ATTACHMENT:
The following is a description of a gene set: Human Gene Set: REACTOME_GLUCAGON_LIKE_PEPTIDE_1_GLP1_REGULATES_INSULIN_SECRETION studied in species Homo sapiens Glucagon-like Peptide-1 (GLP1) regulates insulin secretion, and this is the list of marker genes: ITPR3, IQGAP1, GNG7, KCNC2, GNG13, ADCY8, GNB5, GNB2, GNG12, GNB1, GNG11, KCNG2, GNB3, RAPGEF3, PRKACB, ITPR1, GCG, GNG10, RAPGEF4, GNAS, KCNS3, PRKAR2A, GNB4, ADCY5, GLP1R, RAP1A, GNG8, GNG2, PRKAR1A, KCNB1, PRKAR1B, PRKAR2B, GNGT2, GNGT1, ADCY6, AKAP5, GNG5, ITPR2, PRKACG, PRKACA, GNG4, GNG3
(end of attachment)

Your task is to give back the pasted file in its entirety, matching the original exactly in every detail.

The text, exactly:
The following is a description of a gene set: Human Gene Set: REACTOME_GLUCAGON_LIKE_PEPTIDE_1_GLP1_REGULATES_INSULIN_SECRETION studied in species Homo sapiens Glucagon-like Peptide-1 (GLP1) regulates insulin secretion, and this is the list of marker genes: ITPR3, IQGAP1, GNG7, KCNC2, GNG13, ADCY8, GNB5, GNB2, GNG12, GNB1, GNG11, KCNG2, GNB3, RAPGEF3, PRKACB, ITPR1, GCG, GNG10, RAPGEF4, GNAS, KCNS3, PRKAR2A, GNB4, ADCY5, GLP1R, RAP1A, GNG8, GNG2, PRKAR1A, KCNB1, PRKAR1B, PRKAR2B, GNGT2, GNGT1, ADCY6, AKAP5, GNG5, ITPR2, PRKACG, PRKACA, GNG4, GNG3